“Everything that we do, that we interact with, that we think about, the way the world works is all science,” Copley-Salem said.

And for those who are interested in science, but are on the fence about whether or not to pursue a career in the sciences, he hopes the show motivates them to go for it.

Copley-Salem didn’t become motivated to pursue science until his 30s. Barnett said that although he has been interested in science since he was a child — recalling his excitement when he received a telescope and chemistry set for Christmas one year — it wasn’t until his second degree that he pursued biochemistry and molecular biology.

“I basically went the next 25 years never doing real science again because there was nothing there to get me in the right direction,” Barnett said.

He hopes Beta Sandwich can be that push in the right direction for students by reminding them why science is exciting.

But at the core, Barnett said he wants the show to be fun, not another science lecture, because he knows students are already bombarded with information in their classes.

“If you’re interested in science, this is an opportunity to learn about what people are doing without it feeling like you’re doing something that requires a lot of brain power,” Barnett said.

Alex Mosher can be reached at amosher@ 


Kappa Sigma becoming official 


82nd session begins with speaker elections controversy 

By Alex Mosher

On April 16, the convening of the 82nd session of the Associated Students of the University of Nevada Senate began with multiple comments from the public that spoke to the controversy surrounding the speaker of the senate elections.

Some comments were congratulating the session, some were helpful reminders, but many of the comments were students endorsing either Senator-elect Caden Fabbi or Senator-elect Nick Beaton for the speaker of the senate position.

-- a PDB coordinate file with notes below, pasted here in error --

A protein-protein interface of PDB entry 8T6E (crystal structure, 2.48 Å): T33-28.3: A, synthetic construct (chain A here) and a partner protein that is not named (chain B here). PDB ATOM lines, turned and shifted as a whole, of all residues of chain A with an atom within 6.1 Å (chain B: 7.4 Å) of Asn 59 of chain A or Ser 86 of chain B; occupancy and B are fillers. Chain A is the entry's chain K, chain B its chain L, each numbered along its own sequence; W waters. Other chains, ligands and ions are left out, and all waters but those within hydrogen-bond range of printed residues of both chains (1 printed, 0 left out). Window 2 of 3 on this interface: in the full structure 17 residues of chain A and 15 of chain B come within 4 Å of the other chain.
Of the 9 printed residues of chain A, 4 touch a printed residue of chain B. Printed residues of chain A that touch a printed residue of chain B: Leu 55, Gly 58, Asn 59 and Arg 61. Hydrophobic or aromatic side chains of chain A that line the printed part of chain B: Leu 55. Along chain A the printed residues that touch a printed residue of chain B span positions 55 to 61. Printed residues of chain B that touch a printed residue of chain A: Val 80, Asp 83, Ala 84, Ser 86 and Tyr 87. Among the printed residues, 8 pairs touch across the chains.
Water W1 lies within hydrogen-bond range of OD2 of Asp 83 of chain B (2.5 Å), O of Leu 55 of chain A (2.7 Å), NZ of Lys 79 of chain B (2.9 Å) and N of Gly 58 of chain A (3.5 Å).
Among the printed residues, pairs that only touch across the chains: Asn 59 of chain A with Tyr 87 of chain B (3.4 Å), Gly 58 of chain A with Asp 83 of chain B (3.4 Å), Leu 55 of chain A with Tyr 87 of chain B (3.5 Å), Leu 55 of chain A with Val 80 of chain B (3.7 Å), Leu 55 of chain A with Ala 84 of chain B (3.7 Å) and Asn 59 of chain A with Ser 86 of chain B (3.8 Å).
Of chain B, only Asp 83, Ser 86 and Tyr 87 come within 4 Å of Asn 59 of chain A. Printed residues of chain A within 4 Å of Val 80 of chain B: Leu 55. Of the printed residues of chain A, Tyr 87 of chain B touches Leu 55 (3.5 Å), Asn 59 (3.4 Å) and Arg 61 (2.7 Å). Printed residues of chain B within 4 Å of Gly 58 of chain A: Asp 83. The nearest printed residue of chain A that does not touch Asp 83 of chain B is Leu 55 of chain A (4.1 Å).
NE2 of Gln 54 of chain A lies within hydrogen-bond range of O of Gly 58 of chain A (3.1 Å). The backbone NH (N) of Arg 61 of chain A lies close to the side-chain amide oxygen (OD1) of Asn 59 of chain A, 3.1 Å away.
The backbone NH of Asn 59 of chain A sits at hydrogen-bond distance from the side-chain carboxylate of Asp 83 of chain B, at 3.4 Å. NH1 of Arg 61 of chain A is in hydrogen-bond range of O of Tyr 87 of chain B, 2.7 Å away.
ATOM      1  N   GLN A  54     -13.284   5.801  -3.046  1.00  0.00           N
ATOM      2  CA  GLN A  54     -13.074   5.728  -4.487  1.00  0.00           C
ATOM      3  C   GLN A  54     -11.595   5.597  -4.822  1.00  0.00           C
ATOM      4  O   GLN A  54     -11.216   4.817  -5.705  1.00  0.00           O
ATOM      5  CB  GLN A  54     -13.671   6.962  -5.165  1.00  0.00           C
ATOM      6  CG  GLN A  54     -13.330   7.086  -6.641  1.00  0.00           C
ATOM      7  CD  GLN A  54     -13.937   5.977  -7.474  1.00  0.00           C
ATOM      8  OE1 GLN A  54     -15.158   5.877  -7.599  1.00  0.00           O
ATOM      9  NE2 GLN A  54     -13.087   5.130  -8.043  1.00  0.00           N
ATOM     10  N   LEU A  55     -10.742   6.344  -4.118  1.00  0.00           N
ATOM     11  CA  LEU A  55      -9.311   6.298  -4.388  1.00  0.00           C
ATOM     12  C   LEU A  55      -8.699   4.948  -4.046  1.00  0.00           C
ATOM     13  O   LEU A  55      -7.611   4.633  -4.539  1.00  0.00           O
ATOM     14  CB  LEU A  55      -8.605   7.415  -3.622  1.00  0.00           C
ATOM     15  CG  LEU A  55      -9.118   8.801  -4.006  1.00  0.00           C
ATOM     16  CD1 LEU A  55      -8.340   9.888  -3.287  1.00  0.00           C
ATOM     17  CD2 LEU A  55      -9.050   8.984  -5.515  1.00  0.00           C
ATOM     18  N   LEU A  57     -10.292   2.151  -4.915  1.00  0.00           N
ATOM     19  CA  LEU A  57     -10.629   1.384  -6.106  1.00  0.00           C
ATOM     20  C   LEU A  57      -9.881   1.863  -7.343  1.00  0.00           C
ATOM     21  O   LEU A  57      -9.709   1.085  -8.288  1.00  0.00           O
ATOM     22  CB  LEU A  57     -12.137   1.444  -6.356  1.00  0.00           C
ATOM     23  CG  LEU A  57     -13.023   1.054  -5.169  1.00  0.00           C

The public comments began with former Vice President Elliot Malin, who urged senators to press the candidates with questions.

“Find the best candidate for the job,” Malin said. “That being said, find one that is professional and that is easy to talk to, that will be the best speaker for you. I will additionally endorse Senator-elect Beaton for the position. I think he will be the best person for the job.”

Additional endorsements for Beaton continued with comments from unidentified students such as:

“I just wanted to say I’ve heard nothing but great things about Senator candidate Nicholas Beaton. He’s very approachable and makes himself very available to a lot of students.”

Some students spoke out against Fabbi.

“My understanding of Senator Fabbi, honestly I don’t think he’s the right man for the job because during the last term he did personally attack vice president Malin, which from my understanding, (Malin) did nothing wrong,” said an unidentified student during public comment. “It was just a waste of senate’s time, a waste of university’s time, and that’s all I have to say.”

Daniel Coffey, a senator from the 80th session, spoke at the